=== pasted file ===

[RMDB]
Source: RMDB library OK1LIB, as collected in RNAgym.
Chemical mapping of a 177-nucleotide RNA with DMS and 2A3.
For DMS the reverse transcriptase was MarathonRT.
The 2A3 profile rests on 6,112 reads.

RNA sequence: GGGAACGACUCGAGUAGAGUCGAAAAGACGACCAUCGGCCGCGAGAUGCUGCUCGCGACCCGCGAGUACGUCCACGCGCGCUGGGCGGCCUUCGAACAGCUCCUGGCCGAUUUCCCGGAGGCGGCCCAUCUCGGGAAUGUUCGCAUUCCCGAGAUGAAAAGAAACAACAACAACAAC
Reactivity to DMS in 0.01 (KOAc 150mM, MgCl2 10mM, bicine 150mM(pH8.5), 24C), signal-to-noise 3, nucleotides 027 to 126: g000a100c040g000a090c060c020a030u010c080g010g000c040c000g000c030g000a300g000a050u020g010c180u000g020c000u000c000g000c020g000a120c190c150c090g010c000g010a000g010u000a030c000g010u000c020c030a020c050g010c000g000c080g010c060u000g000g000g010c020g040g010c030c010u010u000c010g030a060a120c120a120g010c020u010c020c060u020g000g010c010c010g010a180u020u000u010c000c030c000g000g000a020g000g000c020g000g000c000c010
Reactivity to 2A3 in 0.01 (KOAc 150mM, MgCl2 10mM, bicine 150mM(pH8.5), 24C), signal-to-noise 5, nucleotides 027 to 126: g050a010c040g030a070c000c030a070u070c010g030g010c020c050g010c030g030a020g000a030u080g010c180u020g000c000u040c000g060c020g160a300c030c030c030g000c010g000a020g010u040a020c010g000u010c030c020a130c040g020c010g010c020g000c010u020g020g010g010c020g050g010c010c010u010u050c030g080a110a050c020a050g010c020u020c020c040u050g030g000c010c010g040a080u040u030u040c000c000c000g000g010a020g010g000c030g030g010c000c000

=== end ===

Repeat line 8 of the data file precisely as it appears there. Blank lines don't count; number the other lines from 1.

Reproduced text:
Reactivity to 2A3 in 0.01 (KOAc 150mM, MgCl2 10mM, bicine 150mM(pH8.5), 24C), signal-to-noise 5, nucleotides 027 to 126: g050a010c040g030a070c000c030a070u070c010g030g010c020c050g010c030g030a020g000a030u080g010c180u020g000c000u040c000g060c020g160a300c030c030c030g000c010g000a020g010u040a020c010g000u010c030c020a130c040g020c010g010c020g000c010u020g020g010g010c020g050g010c010c010u010u050c030g080a110a050c020a050g010c020u020c020c040u050g030g000c010c010g040a080u040u030u040c000c000c000g000g010a020g010g000c030g030g010c000c000